This will yield more intense flavors that still maintain sweeter notes and aromas. Finally, for an espresso-like strong brew, opt for a ratio of 1:7-1:10 (one part coffee grounds to 7-10 parts water). This gives you the boldest flavor with higher acidity and a fuller body. Each ratio change will further produce different results in terms of taste and texture based on grind size and steeping times. You’ll need to experiment when finding the right one that’s best suited to you.
Ratios for Making Cold Brew Coffee w/ a French Press
As a home-based coffee connoisseur, you already know the morning ritual of making coffee is not just throwing coffee into a standard dripper coffee pot. But if you looking to make cold brew using a French Press coffee maker, there’s not much to it. For this ratio, you’ll need to stick with a standard 1:8 that allows one gram of coffee for 8 grams of water. Adjust this ratio as you need. Cold brew is more concentrated than your standard French press brew to account for ice, milk, and/or creamer which is often added to a cold brew coffee.
Depending on the roast type, you’ll play with this ratio just like you are making hot French Press coffee. In this case, you need to adjust for 1:9 to 1:12 for lighter roasted beans and 1:4 to 1:6 for all dark roasts. After adding your coffee grounds, simply add cold water and allow this mixture to sit for the next 18 to 24 hours to get the best results.
Timing is everything for French Press coffee but some tips are worth your time when it comes to brewing. All French Press carafes are made from glass or something similar. Pre-warm your glass carafe with hot water to keep the water temperature from suddenly dropping. If you pour hot water into a room-temperature carafe, the temperature difference will change your blooming and brewing time greatly.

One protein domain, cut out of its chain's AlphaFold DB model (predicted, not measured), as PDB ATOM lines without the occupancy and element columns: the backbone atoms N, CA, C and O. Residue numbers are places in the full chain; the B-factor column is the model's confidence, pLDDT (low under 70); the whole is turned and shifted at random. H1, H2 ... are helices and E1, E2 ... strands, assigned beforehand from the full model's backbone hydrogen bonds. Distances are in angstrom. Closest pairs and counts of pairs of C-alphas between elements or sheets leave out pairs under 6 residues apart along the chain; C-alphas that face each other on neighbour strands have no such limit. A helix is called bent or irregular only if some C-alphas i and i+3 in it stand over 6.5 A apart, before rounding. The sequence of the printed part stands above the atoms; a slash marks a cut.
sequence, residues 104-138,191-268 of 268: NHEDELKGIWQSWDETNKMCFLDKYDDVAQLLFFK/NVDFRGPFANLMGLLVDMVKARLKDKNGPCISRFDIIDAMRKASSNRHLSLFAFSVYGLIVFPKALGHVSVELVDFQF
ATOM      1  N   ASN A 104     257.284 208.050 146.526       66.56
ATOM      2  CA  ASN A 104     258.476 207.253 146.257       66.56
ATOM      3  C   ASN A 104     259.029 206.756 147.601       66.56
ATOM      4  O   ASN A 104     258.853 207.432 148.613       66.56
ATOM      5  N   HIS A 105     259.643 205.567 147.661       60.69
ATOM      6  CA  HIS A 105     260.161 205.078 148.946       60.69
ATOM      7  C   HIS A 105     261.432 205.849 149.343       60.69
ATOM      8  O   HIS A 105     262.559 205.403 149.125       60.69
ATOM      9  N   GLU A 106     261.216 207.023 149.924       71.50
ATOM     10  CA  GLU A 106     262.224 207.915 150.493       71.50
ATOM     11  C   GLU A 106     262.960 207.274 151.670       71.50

When it comes to steeping French Press coffee, the start of this process begins after your coffee grounds stop blooming and you add the remainder of the water into the carafe. This is when you start your trusty stopwatch to allow the coffee and water mixture to steep and extract flavors. If you have slightly cooler water you can steep longer, while hotter water requires less time. Use a digital thermometer to check the internal temperature for accurate readings.
Forest Gump said it all when he uttered “Life is like a box of chocolates”, except that most people don’t taste all the different levels of coffee bean roasts. Those who do will find they are interested in the flavors that each roast is offering. This is especially important when mentioning where your coffee beans come from and if they are mixed or not. Certain blends using Arabica and Robusta beans add character and flavor, but not when it comes to French Press.
You might have a coffee blend that is best suited for espresso or drip coffee machines and isn’t so great for French Press brewing. So, how do you know which coffee bean is best for you? It’s a quest that will take patience and more than a few visits to a whole-bean coffee dealer. Try purchasing small handfuls as samples that you can brew individual cups from rather than buying large bags of beans.
In the end, you can decide which flavor appeals to you the best and start mixing various roasts and select (country of origin) beans together to create vibrant flavor combinations. In this case, coffee beans aren’t like a box of chocolates, they’re more like Jelly Belly jelly beans… And everyone knows these can be mixed the same way to create flavor profiles that suit your taste with endless combinations.